Though there have been no official efforts to promote English, the language has been expanding consistently in urban India. In the past two decades of globalisation especially, its use has increased exponentially, governed by seeming fascination but underlying compulsions in the subconscious of people to survive in the system driven by a market economy and technological advancement. Since the medium and lexicon of market and technology is English-centric, familiarity with it is the route to enter the system and become its beneficiary. Thus, if we juxtapose the two scenarios of English and Hindi, we find that in spite of all the official measures taken to promote Hindi, its use has remained at the free will of the people. On the other hand, the same will of society, born out of compulsion, led to the consolidation of the position of English in education not only as a subject but also as a medium. In fact government measures have caused serious damage to Hindi by developing a heavily Sanskritised and artificial officialese. This has led to people forming the perception that Hindi is essentially a dull and complex language and not developed enough to be used as a medium of academic discourse. Also, it is not an enabling language in the sense that it does not equip students with requisite skills and “smartness” to fetch her recognition in society. This hinders the expansion of the language in various domains and it remains a language of the “masses,” not transcending to “classes,” a language of informal conversation, not of formal discourse. This probably is the plight of the other major Indian languages as well.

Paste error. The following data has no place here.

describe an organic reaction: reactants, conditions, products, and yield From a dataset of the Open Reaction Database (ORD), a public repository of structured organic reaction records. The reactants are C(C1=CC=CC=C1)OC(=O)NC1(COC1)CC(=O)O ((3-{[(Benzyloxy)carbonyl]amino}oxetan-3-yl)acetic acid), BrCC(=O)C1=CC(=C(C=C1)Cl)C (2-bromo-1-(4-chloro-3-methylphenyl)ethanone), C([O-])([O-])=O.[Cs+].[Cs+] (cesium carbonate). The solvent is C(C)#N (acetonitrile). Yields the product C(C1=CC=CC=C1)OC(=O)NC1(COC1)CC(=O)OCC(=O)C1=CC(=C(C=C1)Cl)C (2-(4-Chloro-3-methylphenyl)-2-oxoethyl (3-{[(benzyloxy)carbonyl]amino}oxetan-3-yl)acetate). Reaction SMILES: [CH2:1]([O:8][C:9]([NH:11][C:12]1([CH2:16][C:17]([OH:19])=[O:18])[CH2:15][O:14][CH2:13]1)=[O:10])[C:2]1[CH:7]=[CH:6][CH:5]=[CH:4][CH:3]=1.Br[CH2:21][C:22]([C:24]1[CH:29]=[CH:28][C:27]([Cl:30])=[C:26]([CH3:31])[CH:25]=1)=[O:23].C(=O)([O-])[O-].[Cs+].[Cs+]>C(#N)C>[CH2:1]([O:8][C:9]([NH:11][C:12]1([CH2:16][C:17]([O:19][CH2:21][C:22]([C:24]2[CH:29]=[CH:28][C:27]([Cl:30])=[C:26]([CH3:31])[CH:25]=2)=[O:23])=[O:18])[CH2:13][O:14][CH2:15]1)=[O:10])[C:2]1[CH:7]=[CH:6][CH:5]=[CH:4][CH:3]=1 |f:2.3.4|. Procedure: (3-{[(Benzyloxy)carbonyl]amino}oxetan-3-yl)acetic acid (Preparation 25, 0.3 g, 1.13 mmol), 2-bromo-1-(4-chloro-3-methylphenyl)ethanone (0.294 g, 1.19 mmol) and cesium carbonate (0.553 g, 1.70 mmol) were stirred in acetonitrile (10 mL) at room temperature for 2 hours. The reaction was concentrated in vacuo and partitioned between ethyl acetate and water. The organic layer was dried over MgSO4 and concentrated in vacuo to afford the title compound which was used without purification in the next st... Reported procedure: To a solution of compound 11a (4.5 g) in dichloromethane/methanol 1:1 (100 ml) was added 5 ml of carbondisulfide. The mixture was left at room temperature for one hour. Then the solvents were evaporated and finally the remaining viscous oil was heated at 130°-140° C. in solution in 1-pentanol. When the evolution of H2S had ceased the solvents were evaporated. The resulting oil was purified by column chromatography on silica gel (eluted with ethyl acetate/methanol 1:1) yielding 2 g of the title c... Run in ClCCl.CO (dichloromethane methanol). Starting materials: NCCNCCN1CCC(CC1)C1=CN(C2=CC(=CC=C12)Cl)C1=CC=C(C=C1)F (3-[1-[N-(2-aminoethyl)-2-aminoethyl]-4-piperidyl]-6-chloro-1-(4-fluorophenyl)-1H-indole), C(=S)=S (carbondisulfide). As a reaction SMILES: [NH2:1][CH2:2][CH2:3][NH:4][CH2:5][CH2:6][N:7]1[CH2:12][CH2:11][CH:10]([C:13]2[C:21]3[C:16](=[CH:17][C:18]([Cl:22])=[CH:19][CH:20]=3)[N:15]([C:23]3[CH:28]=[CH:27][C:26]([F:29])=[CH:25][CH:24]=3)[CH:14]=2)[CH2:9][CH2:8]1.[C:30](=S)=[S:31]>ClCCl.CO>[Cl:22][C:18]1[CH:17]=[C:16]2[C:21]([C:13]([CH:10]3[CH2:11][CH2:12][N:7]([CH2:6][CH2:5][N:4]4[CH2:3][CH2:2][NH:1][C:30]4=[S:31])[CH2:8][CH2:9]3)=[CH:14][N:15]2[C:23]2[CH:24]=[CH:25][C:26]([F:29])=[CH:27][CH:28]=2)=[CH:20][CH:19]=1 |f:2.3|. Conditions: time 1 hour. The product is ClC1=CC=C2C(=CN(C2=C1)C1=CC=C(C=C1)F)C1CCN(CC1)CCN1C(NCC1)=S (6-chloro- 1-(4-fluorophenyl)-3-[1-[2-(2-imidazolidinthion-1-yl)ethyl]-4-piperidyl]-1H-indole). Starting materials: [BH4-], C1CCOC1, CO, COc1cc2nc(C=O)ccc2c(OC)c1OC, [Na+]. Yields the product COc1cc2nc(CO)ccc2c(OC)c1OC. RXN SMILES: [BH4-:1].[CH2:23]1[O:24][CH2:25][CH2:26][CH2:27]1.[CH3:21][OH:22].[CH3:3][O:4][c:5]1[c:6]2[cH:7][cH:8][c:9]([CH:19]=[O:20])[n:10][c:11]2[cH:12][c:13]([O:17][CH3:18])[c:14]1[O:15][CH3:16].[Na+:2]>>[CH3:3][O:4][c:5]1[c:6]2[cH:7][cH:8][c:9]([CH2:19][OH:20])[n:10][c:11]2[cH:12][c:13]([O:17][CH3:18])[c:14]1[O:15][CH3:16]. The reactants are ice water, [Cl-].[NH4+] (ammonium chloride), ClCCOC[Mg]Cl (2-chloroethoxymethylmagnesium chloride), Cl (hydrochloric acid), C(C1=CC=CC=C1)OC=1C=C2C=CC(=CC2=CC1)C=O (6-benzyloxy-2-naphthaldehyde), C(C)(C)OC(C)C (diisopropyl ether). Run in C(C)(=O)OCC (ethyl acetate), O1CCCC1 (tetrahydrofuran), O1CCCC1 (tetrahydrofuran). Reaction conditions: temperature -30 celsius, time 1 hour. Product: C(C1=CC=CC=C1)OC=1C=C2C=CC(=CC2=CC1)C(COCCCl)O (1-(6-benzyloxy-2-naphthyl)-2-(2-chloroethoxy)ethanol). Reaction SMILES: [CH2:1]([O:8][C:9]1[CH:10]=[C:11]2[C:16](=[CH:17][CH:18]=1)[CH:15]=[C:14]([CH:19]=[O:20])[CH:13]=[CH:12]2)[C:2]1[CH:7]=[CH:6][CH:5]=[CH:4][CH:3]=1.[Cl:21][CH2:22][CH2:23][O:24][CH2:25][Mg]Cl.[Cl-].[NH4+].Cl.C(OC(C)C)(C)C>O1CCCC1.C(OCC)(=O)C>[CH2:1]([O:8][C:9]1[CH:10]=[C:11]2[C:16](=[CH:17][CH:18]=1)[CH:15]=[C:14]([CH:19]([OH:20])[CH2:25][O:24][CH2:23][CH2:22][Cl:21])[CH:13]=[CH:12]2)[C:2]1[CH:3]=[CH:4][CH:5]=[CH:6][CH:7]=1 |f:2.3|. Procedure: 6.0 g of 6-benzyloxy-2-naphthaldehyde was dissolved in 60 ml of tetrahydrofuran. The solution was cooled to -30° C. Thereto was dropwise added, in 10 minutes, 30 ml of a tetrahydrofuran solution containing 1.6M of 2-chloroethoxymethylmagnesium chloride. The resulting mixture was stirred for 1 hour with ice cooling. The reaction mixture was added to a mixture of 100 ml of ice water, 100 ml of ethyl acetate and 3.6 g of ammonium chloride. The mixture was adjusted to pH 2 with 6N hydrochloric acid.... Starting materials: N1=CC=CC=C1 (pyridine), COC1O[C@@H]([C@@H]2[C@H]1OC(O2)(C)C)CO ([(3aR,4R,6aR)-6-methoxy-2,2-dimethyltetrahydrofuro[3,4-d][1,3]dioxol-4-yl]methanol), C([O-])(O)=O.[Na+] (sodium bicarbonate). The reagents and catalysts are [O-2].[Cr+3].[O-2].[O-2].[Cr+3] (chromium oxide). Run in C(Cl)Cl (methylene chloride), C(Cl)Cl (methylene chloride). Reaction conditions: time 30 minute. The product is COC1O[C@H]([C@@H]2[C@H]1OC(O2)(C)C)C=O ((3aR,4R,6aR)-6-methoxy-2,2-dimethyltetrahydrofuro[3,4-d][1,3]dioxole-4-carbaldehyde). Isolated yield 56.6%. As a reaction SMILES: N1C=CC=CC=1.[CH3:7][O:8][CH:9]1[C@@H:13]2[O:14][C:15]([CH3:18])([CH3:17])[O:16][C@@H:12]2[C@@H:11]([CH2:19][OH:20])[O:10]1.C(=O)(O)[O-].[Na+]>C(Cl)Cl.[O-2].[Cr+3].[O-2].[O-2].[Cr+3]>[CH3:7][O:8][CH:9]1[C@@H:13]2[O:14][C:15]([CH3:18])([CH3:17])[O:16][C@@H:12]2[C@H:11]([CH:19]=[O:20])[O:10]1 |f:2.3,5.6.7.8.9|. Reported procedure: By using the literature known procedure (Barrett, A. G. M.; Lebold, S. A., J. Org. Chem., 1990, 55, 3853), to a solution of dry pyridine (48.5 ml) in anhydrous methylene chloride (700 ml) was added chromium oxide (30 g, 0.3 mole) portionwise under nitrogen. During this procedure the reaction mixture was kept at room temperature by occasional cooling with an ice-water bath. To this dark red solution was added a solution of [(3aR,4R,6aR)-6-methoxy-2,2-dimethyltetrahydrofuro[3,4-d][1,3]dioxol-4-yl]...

To ensure the coexistence of languages, social acceptability of all the 1,652 mother tongues in the linguistic hierarchy is a prerequisite, not just from the point of view of equity but because every language indeed has a well-defined structure governed by its own rules. The existence of a language depends on its use in various informal-formal domains. Therefore, opportunities to use multiple languages must be enhanced and knowledge creation must happen in at least the major Indian languages; translated knowledge is not the solution. In education, fresh perspectives need to be harnessed, backed by democratic principles and critical pedagogy. Also, it is absolutely necessary to give students the choice of Indian languages as a medium of education so that an unfamiliar language is not an impediment in enabling equal access to knowledge for all.
(Mukul Priyadarshini is with the Department of Elementary Education, Miranda House, University of Delhi. Email: firstname.lastname@example.org)